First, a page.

Kremlin critic Alexei Navalny remains in a medically induced coma after what his supporters suspect was a poisoning, but his condition is improving, his medical team in Germany said on Friday.
Navalny, 44, fell ill last Thursday on a flight back to Moscow from Tomsk, a city in Siberia, and was airlifted to Berlin last weekend.
Charite hospital in Berlin said this week that its initial medical examination pointed to poisoning, though Russian doctors who treated Navalny in Siberia have contradicted that diagnosis.
Navalny remains in intensive care and on a ventilator, but some of his symptoms have improved, Charite hospital said in a statement on Friday.
"While his condition remains serious, there is no immediate danger to his life. However, due to the severity of the patient's poisoning, it remains too early to gauge potential long-term effects," the hospital said.
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Navalny, a fierce critic of Russian President Vladimir Putin, fell ill on the flight last Thursday after drinking a cup of tea laced with poison, his supporters said, without producing evidence. The plane was forced to make an emergency landing.
After he was airlifted to Germany, doctors there said they found indications of cholinesterase inhibitors in his system. Cholinesterase inhibitors, which are found in some pesticides and chemical nerve agents, block the breakdown of a key chemical in the body, acetylcholine, which transmits signals between nerve cells.
On Friday, German Chancellor Angela Merkel told reporters at her annual summer news conference that it was "right and good" that Germany had aided Navalny. "And now we will try to get this cleared up with the possibilities we have," she added.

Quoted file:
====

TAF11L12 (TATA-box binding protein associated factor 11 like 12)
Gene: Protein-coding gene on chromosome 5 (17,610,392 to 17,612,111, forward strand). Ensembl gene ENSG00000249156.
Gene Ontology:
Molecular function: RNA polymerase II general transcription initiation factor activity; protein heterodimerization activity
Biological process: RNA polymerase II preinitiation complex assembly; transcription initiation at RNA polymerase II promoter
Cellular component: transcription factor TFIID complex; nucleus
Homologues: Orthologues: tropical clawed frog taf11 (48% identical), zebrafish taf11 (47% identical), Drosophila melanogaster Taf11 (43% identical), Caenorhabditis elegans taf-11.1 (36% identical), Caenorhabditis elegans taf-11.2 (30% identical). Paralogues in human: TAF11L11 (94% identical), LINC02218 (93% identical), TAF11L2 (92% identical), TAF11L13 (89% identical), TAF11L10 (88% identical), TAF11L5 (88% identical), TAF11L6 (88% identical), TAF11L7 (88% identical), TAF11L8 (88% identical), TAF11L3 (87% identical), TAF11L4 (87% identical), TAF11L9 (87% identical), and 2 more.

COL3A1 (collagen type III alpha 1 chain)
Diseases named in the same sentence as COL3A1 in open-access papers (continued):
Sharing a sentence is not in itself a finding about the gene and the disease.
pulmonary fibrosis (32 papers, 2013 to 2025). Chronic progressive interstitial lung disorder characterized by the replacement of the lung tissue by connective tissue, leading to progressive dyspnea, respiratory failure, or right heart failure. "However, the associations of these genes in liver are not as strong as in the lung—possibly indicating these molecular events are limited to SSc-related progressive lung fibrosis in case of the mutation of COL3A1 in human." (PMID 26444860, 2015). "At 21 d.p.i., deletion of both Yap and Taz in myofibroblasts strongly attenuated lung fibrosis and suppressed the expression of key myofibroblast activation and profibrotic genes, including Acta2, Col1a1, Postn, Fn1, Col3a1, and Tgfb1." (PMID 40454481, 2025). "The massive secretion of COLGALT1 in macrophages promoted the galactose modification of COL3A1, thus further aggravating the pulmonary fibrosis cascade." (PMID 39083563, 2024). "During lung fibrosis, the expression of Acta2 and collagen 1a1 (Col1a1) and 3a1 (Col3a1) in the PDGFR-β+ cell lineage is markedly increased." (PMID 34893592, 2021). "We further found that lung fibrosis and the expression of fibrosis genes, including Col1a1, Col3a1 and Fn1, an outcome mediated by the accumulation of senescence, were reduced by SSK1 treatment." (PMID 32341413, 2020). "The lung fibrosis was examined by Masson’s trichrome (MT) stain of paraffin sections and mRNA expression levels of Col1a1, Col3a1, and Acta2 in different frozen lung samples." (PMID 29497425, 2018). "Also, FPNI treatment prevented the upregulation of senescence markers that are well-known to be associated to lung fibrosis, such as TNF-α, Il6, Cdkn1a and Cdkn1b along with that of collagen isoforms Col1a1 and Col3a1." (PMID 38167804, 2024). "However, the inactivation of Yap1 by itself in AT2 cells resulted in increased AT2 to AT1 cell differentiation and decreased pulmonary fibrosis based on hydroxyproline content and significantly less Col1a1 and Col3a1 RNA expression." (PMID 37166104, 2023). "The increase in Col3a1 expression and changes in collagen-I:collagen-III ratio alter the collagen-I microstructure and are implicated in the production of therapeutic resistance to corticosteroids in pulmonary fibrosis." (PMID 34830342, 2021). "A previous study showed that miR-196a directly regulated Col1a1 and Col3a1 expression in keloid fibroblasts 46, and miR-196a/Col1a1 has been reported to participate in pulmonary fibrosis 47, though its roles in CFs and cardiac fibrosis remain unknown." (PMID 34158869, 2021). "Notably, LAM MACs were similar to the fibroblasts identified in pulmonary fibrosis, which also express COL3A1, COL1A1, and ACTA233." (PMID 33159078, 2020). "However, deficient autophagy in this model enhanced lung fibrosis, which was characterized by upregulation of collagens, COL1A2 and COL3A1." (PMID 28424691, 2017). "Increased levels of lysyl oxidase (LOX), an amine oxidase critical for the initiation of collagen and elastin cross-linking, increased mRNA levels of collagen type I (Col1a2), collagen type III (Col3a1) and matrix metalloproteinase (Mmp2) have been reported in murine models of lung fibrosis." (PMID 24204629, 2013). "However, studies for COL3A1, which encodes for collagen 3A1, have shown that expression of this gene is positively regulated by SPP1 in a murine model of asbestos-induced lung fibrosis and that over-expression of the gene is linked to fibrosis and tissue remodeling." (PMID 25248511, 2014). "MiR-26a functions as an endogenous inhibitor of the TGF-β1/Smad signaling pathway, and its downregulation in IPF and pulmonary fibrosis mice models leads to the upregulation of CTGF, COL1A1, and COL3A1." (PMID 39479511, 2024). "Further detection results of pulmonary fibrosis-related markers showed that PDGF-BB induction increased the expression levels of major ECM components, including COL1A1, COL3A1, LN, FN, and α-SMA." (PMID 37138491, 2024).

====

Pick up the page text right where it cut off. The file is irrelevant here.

Germany will try to ensure a "European reaction" to the incident once there is more clarity about what happened, Merkel said.
She cited the poisoning of former Russian spy Sergei Skripal and his daughter in Britain two years ago, which prompted many European countries to expel Russian diplomats.
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Russian prosecutors said on Thursday they saw no need for a criminal investigation into the sudden illness of Navalny. But the office said it had asked Germany to share information about his treatment.
The Russian Interior Ministry also said it had started a preliminary investigation into the case, but added that this was routine.
Navalny has long been a thorn in the Kremlin's side, exposing what he says is high-level graft and mobilizing crowds of young protesters. He has been detained repeatedly, sued over his investigations of corruption and barred from running in the 2018 presidential election.
The Kremlin has dismissed as "hot air" allegations by Navalny's supporters that it was somehow involved in his illness.